In a book full of questions, one of the toughest to answer is who this book is for.
It treats man-made climate change as fact, which eliminates an unfortunately large percentage of the population. It reveals little information a climate expert doesn’t already know and doesn’t make pure villains out of culprits that climate activists would surely like to see eviscerated. And ultimately the answer to all those questions is less than satisfying: we need more and better dialogue with each other.
That said, “The Ice is Melting: Ethics in the Arctic” is an important and impressive book for those who will be inclined to read it. An alternate title might be “Svalbard’s Greatest Climate Change Hits” since the 246 large-volume pages feature a series of essays by experts – including academic, religious, political and business leaders – approaching the subject from a wide variety of viewpoints. It may not alter the views of climate realists, but it should vastly improve their focus on what preventative actions are necessary (or, rather, ethically correct), and ensure they’re more thoroughly informed and organized when/if those “dialogues” take place.
As the title suggests, the book’s ostensible purpose is examining ethical issues related to climate change, a tricky prospect since – as an early essay by two of the authors notes – it’s a clash of theory vs. science. But it’s also a familiar challenge for essay co-author Svalbard Church Priest Leif Magne Helgesen, who is also one of the book’s three co-editors, since he was a climate activist on behalf of the church (institutionally speaking) years before Pope Francis issued his call to “revolution” in June.
If climate skeptics do happen to pick up this book, they’ll be able to find plenty of nuggets to cherry pick in support of their cause (and painting those “alarmists” as hypocrites). Kim Holmén, another co-editor and international director of the Norwegian Polar Institute, notes early on in an essay summarizing the Arctic’s climate issues that “the best climate models today are based on the best knowledge we can muster, but they still have weaknesses that are easily exposed.”
Never mind he then goes on to note scientists are aware of the weaknesses and benefit from identifying them, and “destructive critics dismiss the models…but fail to suggest a means of enhancing the models.” Or he and several other essayists detail the impacts of climate change in Svalbard, and its role limiting those impacts, with the precision of a diamond cutter. As the O.J. murder trial showed three decades ago, 21-billion-to-one scientific odds mean nothing if doubters are convinced the data is made up.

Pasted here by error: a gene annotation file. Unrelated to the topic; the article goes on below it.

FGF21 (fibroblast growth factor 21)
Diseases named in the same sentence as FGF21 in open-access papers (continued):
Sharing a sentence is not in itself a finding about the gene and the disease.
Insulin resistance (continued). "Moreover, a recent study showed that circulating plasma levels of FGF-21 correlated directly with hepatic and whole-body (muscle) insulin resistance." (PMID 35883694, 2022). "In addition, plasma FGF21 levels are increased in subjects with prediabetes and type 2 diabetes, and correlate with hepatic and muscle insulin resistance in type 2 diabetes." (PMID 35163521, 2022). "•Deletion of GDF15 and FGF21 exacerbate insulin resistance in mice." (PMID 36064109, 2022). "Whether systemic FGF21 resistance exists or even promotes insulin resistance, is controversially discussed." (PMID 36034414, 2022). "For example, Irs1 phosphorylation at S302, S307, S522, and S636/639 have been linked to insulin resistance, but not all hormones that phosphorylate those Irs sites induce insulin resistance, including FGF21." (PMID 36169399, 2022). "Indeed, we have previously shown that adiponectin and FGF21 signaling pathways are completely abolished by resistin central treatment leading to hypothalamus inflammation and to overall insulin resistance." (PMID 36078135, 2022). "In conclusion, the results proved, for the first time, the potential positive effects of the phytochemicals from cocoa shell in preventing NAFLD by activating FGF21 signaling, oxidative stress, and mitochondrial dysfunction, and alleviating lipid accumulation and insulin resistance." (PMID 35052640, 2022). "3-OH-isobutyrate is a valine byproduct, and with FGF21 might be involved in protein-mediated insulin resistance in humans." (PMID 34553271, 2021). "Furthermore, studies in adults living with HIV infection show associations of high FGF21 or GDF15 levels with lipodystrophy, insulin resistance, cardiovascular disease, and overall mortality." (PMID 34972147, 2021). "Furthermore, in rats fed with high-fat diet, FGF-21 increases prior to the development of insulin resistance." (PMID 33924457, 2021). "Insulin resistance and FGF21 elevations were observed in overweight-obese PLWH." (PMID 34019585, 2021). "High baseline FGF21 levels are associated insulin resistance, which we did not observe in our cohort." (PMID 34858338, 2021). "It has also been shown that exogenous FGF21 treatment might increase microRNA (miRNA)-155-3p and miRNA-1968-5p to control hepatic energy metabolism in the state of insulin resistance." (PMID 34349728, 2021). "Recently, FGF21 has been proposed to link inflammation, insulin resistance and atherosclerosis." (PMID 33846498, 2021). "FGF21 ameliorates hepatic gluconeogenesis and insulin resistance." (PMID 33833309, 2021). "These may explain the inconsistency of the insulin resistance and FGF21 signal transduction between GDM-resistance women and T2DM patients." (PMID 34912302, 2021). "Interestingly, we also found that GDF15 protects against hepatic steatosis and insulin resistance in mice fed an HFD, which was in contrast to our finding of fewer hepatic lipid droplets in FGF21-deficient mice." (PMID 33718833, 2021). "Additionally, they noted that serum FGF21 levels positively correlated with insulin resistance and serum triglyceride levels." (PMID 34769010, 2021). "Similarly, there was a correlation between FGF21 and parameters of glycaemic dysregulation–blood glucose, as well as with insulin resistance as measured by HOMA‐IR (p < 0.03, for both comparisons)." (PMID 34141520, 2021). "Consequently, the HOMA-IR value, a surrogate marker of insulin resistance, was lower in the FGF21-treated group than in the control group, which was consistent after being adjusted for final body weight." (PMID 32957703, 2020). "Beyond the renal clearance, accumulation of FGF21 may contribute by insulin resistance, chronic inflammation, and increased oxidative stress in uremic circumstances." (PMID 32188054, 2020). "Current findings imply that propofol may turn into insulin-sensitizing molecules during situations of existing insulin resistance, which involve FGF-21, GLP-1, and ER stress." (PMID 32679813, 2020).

There’s two overall strengths in the book’s essay approach. First, as the book’s three co-editors observe in their introduction, “some readers will perhaps be provoked by the absence of certain voices and opinions” – which means the more shrill voices on either side of the issue (i.e. Greenpeace’s demand for a ban on all Arctic oil drilling) are skipped in favor of more realistic debate.
Second, the variety of authors – and even multiple essays by a single author – ensures a level of readability for all mindsets. Helgesen, for instance, contributes with the philosophical theory/science chapter (and revisits the theme again when ponding the church’s role), pens a first-person fable about “an arctic dove of peace” struggling to keep from starving, and provides an analysis of commercial activity in the Arctic where (get ready to pounce again skeptics) he essentially says coal mining in Svalbard isn’t that bad while calling for other areas and industries to limit their activities.
The weakness in the essay approach is predictable: much of what’s presented is repetitive. Various authors cover virtually every aspect of climate change as it relates to Svalbard, branching out into subjects like fossil erosion and the seed vault. But they almost by rote have to preface and support their presentations with oft-stated assertions (i.e. climate change is happening faster in the Arctic than anywhere else, to cite a simple and obvious example).
Most of the authors agree there aren’t easy ethical resolutions to the problems they present and, while acknowledging persuading doubters is difficult, continue to make the case action is necessary to shape prevailing opinions over the long-term, much like slavery.
One problem with that approach is, according to their own arguments, humanity can’t wait decades to act to prevent horrific consequences. A non-overbearing approach also means, as Holmén writes in the penultimate paragraph, “taking responsibility for the future is not done by pointing fingers at individuals, sectors or politicians. Climate change is a problem that requires the full commitment of elected and positive civilizations where all sectors, private and public, are devoted towards creating new alternatives and solutions.” And that, some climate activists will doubtless argue, is an ethically debatable conclusion in itself.